Exhibitors – France
Country Focus: France
Theatres sound alarm with blackout call
by Fabien Lemercier
The National Federation of French Cinemas (FNCF) has called on France’s 2,100 movie theatres to switch off their neon signs on Wednesday from 6pm-7pm.
This symbolic act aims to draw the authorities’ attention to the sector’s economic difficulties (small and medium-sized exhibitors have suffered a steep drop in admissions this year) at a time when new distribution windows are about to come into force (see news), bringing forward film releases on DVD, VoD (Video on Demand) and television.
The FNCF commented: "If the authorities don’t heed this cry for help and act quickly, movie theatres won’t be able to survive".
Feeling disadvantaged by the new system, exhibitors also point to the rise in equipment costs over the last ten years (+87%) and the large contribution to the film sector made by theatres through the TSA tax (twice as high as the taxes imposed on TV networks, for example).
The FNCF would also like to see a decrease in the current level by which 50% of their takings are paid back to rights-holders (3.2% for free-access TV, 9% for Canal+ and 20% for video editors) and a reduction of the film rental rate to 45%.
The dispute, which broke out in September at the FNCF Congress (with the dramatic walk-out of all small and medium exhibitors during the speech given by the director general of the National Film and Moving Image Centre - CNC), has agitated all French film professionals.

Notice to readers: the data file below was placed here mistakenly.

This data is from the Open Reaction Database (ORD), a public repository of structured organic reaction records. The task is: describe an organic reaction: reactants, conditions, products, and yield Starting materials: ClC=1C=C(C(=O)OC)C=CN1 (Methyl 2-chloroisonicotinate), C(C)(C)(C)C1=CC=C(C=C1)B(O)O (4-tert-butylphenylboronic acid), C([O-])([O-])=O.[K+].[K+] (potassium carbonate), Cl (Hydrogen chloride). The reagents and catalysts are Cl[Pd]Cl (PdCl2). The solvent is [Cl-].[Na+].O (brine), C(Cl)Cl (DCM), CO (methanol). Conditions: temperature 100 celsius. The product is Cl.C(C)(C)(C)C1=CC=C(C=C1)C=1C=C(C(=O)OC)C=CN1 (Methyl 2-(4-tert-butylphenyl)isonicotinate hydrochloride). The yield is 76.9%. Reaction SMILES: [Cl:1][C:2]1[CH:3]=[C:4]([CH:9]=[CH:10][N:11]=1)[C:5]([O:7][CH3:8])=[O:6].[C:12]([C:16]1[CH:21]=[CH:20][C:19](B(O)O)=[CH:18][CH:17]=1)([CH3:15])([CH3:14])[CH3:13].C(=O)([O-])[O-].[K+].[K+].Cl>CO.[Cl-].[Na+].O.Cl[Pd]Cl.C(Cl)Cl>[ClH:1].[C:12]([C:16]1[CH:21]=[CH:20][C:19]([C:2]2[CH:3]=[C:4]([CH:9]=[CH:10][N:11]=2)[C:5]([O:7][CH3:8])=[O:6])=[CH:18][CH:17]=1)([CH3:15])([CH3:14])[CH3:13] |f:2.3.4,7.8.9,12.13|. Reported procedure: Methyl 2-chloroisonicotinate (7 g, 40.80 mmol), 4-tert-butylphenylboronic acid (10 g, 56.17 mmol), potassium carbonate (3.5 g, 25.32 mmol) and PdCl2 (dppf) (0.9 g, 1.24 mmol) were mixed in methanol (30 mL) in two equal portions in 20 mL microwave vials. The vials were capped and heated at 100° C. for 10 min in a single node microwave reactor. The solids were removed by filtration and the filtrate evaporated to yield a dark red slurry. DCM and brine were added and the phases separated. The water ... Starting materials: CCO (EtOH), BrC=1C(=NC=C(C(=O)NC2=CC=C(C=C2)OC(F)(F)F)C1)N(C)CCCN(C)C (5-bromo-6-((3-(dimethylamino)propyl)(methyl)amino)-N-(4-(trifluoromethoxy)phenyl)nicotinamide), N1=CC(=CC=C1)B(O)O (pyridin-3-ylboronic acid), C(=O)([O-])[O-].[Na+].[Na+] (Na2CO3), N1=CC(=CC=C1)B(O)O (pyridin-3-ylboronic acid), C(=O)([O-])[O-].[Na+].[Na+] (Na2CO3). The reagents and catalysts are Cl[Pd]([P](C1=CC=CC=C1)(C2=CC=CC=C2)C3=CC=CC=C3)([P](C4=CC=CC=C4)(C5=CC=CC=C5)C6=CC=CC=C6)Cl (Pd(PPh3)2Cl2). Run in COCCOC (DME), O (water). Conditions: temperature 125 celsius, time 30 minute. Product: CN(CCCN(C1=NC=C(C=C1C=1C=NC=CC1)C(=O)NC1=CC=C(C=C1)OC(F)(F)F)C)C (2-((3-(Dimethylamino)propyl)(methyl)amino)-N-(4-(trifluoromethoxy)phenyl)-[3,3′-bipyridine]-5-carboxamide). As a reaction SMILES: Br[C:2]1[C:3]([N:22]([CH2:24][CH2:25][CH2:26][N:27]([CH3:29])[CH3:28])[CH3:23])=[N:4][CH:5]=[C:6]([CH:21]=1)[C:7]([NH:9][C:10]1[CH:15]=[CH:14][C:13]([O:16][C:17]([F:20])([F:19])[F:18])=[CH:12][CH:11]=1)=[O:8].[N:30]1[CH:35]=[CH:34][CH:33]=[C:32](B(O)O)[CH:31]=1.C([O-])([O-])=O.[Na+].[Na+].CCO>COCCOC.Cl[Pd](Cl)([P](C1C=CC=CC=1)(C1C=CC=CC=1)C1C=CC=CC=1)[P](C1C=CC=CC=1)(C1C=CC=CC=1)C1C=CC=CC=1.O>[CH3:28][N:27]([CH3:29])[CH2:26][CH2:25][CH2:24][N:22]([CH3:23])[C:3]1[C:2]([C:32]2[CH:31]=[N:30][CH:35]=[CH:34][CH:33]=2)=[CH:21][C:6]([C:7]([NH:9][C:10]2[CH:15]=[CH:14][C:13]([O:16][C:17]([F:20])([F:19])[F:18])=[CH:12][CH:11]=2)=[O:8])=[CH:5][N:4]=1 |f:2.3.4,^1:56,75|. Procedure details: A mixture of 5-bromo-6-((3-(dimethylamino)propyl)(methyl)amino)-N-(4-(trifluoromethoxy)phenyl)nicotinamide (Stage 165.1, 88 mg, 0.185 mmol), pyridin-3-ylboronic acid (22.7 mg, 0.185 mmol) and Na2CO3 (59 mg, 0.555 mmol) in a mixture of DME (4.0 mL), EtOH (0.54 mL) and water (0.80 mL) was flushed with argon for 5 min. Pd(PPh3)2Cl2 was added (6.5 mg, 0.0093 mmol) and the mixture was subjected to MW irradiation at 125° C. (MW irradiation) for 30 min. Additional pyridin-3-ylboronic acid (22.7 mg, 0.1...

DIRE (United European Independent Distributors) thus leapt into the debate last week to remind people of distributors’ fundamental role in the film industry (financing through MG - Minimum Guarantees, boosting a film’s whole career with the quality of its release, discovering new talents and protecting cultural diversity, etc) and to emphasise that "the first to gain from film takings in theatres are not the distributors: it is, quite logically, the exhibitors (…), the first to reward themselves financially."
(Translated from French)
Did you enjoy reading this article? Please subscribe to our newsletter to receive more stories like this directly in your inbox.